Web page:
The aim of this work was to study the correlation of ER, p53, CD44 and CD24 expression with proliferation, tumorigenicity and metastatic potential of breast cancer cells. To this end, we isolated and cloned five human breast cancer cell lines from a single primary breast cancer tumor derived from a single patient. We characterized these cell lines that appeared to differ in their tumorigenic and metastatic potential in immune compromised nude mice. All breast cancer cell lines express low levels of ER and HER2 receptor although their proliferation is not dependent on estrogen. Here we show that low doses of 4-OHT (an estrogen antagonist) induced rather than inhibited proliferation of these breast cancer cells that were ER positive, HER2 receptor positive and had non-functional p53. In the present work we analyzed the newly developed breast cancer cell lines for their tumorigenicity and metastatic potential in nude mice. These cell lines could serve as an important model for detailed genomic and proteomic analysis to identify mechanisms of organ-specific metastasis of breast cancer.


Cloning of Breast Cancer Cell Lines Derived from the Same Tumor

Cell lines from a single primary invasive ductal breast carcinoma of a 35 year old woman were established in tissue culture as detailed in the Methods section. The original tumor was an invasive ductal carcinoma, stage 1, without lymph node metastases (0/15), described as diploid with a high proliferation index. More than 50% of the original tumor cells expressed estrogen receptors and/or progesterone receptors and HER2 in formalin-fixed and paraffin-embedded tissue by IHC. The standard method of assessing HER2 and ER status in breast cancer tissue from patients in 1999 when the tumor was resected was IHC at our institution.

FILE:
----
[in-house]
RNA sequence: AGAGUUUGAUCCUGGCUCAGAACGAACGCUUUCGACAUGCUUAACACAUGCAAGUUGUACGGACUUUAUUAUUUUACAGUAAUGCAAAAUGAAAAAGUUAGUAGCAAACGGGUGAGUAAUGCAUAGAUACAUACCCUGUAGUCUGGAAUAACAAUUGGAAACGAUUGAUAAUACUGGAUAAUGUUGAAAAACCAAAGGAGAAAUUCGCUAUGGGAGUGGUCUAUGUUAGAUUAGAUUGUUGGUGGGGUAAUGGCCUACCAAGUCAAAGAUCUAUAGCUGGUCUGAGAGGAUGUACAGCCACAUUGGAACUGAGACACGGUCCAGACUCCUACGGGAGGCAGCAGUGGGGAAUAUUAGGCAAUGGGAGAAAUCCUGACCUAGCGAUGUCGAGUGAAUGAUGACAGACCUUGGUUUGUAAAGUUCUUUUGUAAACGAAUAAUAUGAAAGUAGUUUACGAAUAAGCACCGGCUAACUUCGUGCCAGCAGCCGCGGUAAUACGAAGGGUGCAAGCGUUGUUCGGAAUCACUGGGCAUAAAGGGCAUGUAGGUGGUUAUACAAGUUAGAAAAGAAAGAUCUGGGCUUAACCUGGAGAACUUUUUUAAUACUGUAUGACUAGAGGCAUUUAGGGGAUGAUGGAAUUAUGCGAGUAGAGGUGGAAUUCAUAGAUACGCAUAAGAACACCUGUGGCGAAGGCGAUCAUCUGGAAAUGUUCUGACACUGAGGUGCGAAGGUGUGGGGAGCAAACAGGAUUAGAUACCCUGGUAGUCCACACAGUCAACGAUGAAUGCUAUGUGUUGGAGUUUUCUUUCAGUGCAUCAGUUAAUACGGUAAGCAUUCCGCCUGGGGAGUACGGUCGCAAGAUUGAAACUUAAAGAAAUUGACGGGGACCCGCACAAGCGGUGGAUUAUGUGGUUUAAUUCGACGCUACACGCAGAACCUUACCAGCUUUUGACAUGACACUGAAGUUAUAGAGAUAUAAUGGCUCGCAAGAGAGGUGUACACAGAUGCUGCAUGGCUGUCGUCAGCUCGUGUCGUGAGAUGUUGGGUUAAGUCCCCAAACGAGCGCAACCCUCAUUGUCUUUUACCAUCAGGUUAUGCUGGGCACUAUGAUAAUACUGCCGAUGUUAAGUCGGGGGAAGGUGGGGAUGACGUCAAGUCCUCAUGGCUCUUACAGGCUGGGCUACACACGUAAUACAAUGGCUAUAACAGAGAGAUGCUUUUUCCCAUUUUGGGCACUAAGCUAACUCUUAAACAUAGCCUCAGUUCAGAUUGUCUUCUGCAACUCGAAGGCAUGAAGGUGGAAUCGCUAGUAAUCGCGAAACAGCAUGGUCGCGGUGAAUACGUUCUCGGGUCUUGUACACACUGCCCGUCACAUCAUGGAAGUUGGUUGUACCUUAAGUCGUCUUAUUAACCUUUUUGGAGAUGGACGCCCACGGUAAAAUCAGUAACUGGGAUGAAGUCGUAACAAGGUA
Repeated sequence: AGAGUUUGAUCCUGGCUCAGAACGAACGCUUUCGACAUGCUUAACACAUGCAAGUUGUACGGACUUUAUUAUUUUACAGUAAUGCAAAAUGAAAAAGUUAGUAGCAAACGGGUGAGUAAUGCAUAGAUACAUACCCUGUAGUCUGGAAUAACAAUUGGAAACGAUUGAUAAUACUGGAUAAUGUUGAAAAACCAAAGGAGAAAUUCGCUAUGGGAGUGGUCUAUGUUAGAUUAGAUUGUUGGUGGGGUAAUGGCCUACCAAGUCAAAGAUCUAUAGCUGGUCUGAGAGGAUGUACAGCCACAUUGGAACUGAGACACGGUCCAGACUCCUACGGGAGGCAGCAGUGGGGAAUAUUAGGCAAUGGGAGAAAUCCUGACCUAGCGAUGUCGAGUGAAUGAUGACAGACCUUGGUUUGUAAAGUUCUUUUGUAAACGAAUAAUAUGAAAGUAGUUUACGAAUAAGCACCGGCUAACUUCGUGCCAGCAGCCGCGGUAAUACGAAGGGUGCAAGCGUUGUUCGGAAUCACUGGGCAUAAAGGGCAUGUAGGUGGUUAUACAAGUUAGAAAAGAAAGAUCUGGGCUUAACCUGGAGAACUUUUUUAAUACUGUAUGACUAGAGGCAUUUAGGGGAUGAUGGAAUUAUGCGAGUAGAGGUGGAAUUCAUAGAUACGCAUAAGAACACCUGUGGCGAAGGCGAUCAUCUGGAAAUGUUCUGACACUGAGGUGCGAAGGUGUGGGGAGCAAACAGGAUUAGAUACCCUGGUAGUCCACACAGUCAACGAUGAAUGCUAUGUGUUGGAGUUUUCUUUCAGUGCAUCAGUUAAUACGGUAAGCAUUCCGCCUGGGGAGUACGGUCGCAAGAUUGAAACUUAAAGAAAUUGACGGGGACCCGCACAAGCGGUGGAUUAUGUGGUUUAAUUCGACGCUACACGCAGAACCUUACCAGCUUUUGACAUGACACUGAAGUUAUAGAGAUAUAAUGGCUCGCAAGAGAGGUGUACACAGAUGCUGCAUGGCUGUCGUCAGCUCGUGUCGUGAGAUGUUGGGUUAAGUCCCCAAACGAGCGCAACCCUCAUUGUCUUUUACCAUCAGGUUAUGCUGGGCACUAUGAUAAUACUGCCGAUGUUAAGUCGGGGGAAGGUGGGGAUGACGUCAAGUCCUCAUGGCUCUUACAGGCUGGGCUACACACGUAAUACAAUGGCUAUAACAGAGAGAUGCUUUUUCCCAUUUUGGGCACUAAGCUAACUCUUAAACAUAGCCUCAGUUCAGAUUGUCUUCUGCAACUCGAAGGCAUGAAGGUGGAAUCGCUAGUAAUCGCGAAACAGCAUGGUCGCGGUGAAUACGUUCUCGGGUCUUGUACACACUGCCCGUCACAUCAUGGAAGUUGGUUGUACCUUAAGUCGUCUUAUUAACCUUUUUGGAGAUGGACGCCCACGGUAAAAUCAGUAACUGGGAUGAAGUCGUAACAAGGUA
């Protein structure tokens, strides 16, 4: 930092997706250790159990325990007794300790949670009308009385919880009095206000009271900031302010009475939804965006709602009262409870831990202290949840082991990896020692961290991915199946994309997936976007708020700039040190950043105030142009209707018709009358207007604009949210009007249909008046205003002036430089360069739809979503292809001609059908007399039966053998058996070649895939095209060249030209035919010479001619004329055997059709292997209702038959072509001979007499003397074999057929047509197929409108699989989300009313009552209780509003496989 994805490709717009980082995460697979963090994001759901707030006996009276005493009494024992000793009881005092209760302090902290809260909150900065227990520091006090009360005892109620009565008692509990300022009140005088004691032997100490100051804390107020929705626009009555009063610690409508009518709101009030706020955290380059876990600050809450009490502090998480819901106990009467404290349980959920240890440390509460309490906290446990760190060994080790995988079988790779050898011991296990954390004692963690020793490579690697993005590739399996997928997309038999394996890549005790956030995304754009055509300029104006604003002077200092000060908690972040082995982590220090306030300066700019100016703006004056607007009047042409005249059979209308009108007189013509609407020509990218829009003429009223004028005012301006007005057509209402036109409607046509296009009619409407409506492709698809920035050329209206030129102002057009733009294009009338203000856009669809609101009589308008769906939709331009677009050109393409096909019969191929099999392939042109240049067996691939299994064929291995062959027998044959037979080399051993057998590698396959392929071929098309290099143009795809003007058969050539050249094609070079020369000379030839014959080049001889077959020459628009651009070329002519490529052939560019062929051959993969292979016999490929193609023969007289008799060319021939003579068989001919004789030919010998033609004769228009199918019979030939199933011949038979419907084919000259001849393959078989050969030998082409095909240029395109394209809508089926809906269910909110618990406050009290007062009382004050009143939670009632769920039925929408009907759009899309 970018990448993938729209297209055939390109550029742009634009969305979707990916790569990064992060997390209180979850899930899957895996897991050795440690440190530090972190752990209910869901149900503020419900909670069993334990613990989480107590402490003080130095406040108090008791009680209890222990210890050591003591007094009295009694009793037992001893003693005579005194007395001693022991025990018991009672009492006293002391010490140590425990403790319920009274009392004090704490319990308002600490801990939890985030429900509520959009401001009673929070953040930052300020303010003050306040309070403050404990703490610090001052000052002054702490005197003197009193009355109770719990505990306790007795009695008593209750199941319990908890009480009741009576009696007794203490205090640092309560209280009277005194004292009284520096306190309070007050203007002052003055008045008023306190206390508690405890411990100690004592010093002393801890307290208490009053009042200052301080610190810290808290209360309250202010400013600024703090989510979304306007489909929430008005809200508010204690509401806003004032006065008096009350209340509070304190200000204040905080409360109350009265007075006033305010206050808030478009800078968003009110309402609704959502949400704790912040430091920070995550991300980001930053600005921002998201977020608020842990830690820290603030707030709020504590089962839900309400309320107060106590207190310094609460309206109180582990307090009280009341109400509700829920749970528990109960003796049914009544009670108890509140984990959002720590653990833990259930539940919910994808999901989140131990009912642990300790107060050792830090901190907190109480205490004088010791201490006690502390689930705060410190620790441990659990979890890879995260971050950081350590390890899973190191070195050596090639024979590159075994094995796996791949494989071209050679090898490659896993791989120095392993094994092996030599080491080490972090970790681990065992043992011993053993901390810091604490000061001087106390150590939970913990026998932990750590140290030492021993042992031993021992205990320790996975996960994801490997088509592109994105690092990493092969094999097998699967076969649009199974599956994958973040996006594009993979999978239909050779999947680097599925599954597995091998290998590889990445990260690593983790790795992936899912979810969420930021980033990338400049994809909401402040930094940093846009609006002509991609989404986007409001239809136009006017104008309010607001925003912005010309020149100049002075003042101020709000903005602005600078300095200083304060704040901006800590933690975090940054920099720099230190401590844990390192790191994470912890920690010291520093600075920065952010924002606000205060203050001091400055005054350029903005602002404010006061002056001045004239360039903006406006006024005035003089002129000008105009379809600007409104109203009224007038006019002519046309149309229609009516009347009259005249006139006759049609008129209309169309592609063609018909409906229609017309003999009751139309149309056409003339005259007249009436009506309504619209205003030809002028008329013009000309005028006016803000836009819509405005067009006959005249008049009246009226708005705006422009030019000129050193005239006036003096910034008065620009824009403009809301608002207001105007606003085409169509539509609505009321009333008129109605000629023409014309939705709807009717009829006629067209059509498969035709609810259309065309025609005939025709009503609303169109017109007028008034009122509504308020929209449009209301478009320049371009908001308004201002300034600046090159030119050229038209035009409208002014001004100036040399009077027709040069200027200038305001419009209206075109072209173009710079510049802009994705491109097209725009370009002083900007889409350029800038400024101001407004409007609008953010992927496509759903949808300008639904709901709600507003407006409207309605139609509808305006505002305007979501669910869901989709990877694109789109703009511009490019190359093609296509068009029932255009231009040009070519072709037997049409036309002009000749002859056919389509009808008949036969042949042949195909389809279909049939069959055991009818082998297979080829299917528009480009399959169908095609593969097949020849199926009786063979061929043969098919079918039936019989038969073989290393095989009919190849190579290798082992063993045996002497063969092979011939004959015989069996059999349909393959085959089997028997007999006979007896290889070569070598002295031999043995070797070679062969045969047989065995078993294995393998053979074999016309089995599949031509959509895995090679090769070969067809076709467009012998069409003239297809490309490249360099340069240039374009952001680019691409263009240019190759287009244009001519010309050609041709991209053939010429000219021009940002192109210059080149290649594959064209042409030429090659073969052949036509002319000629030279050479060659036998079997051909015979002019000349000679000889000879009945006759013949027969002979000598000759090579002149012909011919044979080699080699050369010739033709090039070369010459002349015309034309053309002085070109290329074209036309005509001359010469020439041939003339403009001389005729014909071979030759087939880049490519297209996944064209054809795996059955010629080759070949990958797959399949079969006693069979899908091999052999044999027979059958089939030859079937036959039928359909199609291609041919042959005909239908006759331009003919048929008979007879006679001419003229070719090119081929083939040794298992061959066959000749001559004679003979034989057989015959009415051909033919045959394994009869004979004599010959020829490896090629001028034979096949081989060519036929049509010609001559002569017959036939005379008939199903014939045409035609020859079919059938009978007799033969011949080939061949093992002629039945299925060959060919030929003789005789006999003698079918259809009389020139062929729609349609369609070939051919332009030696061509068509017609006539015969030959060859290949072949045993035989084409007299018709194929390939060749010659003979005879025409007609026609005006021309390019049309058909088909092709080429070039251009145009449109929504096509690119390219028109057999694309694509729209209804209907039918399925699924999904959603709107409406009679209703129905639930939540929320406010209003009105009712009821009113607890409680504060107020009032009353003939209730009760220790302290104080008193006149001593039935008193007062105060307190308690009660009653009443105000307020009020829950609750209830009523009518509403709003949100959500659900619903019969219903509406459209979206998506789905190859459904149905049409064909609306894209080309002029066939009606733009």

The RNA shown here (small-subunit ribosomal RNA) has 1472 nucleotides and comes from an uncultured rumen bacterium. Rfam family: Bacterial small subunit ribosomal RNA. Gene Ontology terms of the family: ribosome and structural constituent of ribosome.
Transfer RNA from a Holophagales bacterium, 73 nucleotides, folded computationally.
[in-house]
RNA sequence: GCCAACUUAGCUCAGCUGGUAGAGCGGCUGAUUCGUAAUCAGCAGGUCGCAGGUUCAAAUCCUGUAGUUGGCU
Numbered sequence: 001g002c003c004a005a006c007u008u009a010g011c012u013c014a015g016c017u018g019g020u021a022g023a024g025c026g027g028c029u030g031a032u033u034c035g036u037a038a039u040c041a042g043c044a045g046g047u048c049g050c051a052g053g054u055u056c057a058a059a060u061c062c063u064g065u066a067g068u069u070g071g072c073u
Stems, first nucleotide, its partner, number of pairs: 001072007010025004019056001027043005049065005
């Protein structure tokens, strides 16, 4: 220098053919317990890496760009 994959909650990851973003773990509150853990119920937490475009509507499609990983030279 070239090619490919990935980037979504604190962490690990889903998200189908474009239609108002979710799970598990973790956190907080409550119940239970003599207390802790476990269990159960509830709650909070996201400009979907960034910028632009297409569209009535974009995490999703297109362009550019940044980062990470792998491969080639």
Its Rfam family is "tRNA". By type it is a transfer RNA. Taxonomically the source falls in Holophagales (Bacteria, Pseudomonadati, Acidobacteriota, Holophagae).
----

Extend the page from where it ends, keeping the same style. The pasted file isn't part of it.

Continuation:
Clones of several cell lines were produced from the primary breast cancer tissue by limiting dilution and established as separate cultures. Microscopically, all clones had homogenous “plasmacytoid” appearance (Figure 1A, B, C, D, E). Cells were adapted to growth in serum free medium and split once a week at a ratio of 1∶4. All assays were performed with cells maintained in serum-free medium. Each breast cancer cell line was frozen starting from passage five and was passed up to 50 passages in culture. The doubling time for all clones is 24–36 hours.

Figure 1. Phase contrast photomicrographs of breast cancer cell lines at sub confluent and confluent stages.

(A) ARM-H (B) ARM-G (C) ARM-E (D) ARM-X cell lines (magnification x200).

Tumorigenicity of Human Breast Cancer Cell Lines